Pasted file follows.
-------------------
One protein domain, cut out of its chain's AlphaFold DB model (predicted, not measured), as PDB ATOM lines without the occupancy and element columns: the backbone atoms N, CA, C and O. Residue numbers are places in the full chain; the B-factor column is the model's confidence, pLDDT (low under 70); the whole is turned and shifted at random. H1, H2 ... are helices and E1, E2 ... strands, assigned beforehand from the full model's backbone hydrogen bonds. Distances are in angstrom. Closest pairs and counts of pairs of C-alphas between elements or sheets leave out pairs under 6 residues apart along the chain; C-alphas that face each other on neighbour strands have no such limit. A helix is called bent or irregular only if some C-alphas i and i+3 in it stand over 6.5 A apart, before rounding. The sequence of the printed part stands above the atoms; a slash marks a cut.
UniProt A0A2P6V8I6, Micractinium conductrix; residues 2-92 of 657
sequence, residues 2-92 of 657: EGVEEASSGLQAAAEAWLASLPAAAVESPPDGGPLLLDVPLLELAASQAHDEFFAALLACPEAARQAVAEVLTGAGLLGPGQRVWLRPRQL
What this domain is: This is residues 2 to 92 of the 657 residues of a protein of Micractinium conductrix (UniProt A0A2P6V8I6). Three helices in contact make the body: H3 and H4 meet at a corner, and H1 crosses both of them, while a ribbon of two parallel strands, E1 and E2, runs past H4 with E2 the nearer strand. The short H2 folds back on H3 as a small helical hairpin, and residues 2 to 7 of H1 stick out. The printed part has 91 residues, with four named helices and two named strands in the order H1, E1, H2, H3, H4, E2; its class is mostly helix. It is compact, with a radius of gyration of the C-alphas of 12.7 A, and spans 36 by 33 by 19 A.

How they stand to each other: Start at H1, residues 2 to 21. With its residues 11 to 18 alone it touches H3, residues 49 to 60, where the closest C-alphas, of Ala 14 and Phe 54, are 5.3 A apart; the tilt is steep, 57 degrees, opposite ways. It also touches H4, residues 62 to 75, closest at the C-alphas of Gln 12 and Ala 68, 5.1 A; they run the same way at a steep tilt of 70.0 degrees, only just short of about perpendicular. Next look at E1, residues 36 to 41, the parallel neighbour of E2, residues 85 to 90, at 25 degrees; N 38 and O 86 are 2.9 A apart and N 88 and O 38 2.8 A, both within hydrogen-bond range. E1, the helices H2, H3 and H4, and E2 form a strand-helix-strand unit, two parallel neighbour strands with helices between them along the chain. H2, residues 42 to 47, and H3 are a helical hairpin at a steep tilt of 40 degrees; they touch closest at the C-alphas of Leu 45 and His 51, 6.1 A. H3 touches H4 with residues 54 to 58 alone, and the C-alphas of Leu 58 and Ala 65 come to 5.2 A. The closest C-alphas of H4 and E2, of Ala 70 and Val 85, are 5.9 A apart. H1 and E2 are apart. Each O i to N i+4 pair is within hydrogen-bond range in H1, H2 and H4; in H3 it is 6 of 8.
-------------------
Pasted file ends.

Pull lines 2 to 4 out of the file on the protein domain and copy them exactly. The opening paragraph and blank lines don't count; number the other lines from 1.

sequence, residues 2-92 of 657: EGVEEASSGLQAAAEAWLASLPAAAVESPPDGGPLLLDVPLLELAASQAHDEFFAALLACPEAARQAVAEVLTGAGLLGPGQRVWLRPRQL
What this domain is: This is residues 2 to 92 of the 657 residues of a protein of Micractinium conductrix (UniProt A0A2P6V8I6). Three helices in contact make the body: H3 and H4 meet at a corner, and H1 crosses both of them, while a ribbon of two parallel strands, E1 and E2, runs past H4 with E2 the nearer strand. The short H2 folds back on H3 as a small helical hairpin, and residues 2 to 7 of H1 stick out. The printed part has 91 residues, with four named helices and two named strands in the order H1, E1, H2, H3, H4, E2; its class is mostly helix. It is compact, with a radius of gyration of the C-alphas of 12.7 A, and spans 36 by 33 by 19 A.

How they stand to each other: Start at H1, residues 2 to 21. With its residues 11 to 18 alone it touches H3, residues 49 to 60, where the closest C-alphas, of Ala 14 and Phe 54, are 5.3 A apart; the tilt is steep, 57 degrees, opposite ways. It also touches H4, residues 62 to 75, closest at the C-alphas of Gln 12 and Ala 68, 5.1 A; they run the same way at a steep tilt of 70.0 degrees, only just short of about perpendicular. Next look at E1, residues 36 to 41, the parallel neighbour of E2, residues 85 to 90, at 25 degrees; N 38 and O 86 are 2.9 A apart and N 88 and O 38 2.8 A, both within hydrogen-bond range. E1, the helices H2, H3 and H4, and E2 form a strand-helix-strand unit, two parallel neighbour strands with helices between them along the chain. H2, residues 42 to 47, and H3 are a helical hairpin at a steep tilt of 40 degrees; they touch closest at the C-alphas of Leu 45 and His 51, 6.1 A. H3 touches H4 with residues 54 to 58 alone, and the C-alphas of Leu 58 and Ala 65 come to 5.2 A. The closest C-alphas of H4 and E2, of Ala 70 and Val 85, are 5.9 A apart. H1 and E2 are apart. Each O i to N i+4 pair is within hydrogen-bond range in H1, H2 and H4; in H3 it is 6 of 8.